Four legged creatures with waggly tails can save lives:

Last night, as I was flipping through channels, I came across a show entitled: CNN Heroes; Everyday People Changing the World.

The show featured Mary Cortani. She founded a nonprofit that matches war veterans who suffer from PTSD (Post Traumatic Stress Disorder), anxiety and depression with their own service dogs.

Afghanistan war veterans have to start their lives all over again.  Their disability does not get the proper recognition it deserves.  Unwanted dogs (from rescue and shelters), help in ways that are beyond the scope of human beings.  As I was watching the show, I was deeply struck by the strong bond between the veterans and their dogs.  I am a dog lover myself and understand the boundless strength I get from my dog Nelly.

My thoughts go back to a veteran by the name of Teddy who I met in my office. Teddy had just returned after serving as a commander in Afghanistan.  Like many returning veterans, he suffered from PTSD and TBI.

Here are some actual quotes from my first sessions with Teddy:

“ I’m a mess and on edge about everything these days…. “

“ I feel paralyzed and I can’t do anything….”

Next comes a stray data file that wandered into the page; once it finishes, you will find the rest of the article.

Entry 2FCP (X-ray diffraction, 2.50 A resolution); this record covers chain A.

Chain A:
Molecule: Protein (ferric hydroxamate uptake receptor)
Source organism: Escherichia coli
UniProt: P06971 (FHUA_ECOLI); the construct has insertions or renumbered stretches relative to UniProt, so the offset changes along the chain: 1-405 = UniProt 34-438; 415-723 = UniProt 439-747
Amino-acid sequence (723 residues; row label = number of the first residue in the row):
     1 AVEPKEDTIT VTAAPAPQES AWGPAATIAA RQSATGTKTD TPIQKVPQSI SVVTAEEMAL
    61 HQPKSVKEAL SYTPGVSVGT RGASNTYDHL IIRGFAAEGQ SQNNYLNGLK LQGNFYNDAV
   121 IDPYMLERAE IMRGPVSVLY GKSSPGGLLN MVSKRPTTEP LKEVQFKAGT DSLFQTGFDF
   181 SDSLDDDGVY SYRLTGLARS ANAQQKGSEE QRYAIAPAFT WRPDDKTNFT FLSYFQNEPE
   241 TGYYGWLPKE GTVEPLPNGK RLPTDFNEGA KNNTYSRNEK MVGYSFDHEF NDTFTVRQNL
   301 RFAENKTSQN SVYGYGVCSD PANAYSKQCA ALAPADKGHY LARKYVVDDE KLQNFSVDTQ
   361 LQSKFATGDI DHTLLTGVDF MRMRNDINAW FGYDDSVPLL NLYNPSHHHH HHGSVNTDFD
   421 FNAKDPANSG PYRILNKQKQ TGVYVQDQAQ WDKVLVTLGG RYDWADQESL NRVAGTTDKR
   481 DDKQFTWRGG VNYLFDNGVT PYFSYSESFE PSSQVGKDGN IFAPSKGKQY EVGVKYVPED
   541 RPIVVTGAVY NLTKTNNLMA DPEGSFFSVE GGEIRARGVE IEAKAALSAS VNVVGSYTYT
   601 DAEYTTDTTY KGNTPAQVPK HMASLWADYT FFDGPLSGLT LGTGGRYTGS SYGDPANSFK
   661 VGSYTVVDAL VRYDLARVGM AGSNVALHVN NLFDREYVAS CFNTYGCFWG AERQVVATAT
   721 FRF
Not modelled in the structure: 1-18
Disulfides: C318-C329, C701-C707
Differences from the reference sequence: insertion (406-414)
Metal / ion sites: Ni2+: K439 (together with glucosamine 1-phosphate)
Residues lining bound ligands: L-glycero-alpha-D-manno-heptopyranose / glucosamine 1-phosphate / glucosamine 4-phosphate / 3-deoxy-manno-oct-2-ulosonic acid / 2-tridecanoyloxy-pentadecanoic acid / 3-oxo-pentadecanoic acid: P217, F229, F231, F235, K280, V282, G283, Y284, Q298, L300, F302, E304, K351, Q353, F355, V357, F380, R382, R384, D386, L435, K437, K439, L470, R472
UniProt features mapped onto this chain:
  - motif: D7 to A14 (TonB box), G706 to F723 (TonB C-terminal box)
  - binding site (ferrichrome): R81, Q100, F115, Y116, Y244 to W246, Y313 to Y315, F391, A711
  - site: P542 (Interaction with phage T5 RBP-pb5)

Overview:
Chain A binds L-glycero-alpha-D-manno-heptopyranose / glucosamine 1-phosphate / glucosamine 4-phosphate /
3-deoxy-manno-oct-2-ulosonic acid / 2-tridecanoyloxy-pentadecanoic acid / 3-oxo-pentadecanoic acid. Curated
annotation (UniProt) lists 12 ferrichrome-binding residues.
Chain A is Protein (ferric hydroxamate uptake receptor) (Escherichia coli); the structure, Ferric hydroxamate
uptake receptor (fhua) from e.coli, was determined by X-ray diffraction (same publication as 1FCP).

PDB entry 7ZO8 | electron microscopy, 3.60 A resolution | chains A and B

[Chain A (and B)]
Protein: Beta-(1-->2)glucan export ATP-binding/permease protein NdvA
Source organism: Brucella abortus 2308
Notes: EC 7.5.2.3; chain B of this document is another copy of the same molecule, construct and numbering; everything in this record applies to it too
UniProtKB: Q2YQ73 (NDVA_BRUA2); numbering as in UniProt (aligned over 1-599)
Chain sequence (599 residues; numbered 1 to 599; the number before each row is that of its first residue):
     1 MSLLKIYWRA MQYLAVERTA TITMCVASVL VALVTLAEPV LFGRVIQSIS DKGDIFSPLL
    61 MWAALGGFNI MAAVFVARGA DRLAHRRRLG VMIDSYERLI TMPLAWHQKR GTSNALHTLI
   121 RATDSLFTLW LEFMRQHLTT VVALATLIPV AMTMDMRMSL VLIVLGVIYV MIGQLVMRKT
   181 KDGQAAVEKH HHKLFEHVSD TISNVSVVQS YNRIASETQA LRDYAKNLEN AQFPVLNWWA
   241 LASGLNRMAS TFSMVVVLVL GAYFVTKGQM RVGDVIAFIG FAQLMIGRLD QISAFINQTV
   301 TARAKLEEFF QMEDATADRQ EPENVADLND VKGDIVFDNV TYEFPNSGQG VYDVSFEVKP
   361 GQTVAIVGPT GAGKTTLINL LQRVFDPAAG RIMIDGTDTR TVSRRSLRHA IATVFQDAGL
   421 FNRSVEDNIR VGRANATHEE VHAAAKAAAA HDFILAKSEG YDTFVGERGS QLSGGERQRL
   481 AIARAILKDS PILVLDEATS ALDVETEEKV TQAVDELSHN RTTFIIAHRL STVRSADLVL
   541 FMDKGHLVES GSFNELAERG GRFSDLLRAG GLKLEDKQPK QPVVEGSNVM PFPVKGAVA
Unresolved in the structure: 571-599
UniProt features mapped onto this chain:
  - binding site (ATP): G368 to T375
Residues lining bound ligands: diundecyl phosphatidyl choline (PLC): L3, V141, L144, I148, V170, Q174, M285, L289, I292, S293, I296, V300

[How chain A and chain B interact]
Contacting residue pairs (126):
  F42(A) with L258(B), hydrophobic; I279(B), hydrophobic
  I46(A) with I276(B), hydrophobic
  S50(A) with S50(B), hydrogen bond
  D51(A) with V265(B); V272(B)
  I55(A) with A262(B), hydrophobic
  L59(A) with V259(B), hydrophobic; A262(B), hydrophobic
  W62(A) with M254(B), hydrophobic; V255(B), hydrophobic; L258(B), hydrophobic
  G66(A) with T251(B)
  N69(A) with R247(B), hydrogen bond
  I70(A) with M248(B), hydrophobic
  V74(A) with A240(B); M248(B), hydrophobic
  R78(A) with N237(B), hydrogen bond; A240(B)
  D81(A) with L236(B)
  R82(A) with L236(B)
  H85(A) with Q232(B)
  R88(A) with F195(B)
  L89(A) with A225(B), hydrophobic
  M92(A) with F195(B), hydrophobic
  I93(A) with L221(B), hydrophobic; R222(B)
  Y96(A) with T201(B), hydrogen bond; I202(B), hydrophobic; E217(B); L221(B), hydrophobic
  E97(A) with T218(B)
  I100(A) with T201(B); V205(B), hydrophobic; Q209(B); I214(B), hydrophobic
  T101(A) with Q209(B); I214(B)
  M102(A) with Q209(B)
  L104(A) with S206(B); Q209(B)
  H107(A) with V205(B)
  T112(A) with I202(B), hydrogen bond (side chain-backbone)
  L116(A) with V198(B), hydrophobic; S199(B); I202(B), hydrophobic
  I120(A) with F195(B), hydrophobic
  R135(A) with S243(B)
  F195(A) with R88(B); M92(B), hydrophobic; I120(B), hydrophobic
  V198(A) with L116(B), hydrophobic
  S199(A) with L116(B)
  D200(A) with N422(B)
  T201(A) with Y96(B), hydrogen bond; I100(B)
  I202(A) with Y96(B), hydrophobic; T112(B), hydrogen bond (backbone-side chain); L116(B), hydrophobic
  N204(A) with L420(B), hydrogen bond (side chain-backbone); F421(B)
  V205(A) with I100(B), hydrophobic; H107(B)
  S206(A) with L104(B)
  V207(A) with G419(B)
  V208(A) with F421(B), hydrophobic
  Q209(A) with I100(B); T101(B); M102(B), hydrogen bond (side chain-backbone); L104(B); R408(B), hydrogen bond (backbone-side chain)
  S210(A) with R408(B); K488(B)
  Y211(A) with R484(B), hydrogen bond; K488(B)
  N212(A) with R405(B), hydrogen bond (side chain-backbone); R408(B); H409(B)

“I wish I had lost my legs in the war instead of a TBI.  Then, I would get more respect from people and wouldn’t be so ashamed…”

“ I think constantly about killing myself and ending this misery….”

I see Teddy every week when he comes to my office. While he has some better days, he is still very depressed and suicidal.  I don’t feel like I’ve helped him very much.  Deep inside I wonder whether a four legged creature with a wagging tail would do a much better job?

3 thoughts on “Four legged creatures with waggly tails can save lives:

  1. Great Post, Dr. Spitz, our dog Pepper has changed our lives. I’m thinking that whenever possible, it’s a great thing.

  2. I’m happy Teddy is reaching out for help. Even when visiting a therapist weekly and it doesn’t seem like progress is happening it is! Just the fact that Teddy gets out once a week and has someone to listen and talk with inspires me to know there is help and improvement happens even when it’s not measurable.

    A service dog will help in ways that others can’t! They bring joy, laughter, and purpose back in one’s life. Dogs help everyone in the household, all the time. The constant companionship and unconditional love: when life is dreary, when no one (even oneself) accepts the unseen, when expectations are not within reach, when only the simple things in life matter … a dog makes all the difference!

    My heart goes out to Teddy and I hope this helps. There is HOPE! We need Teddy to help teach about TBI and life in general, but let’s all help him first in whatever simple way we can. Take care and stay safe.

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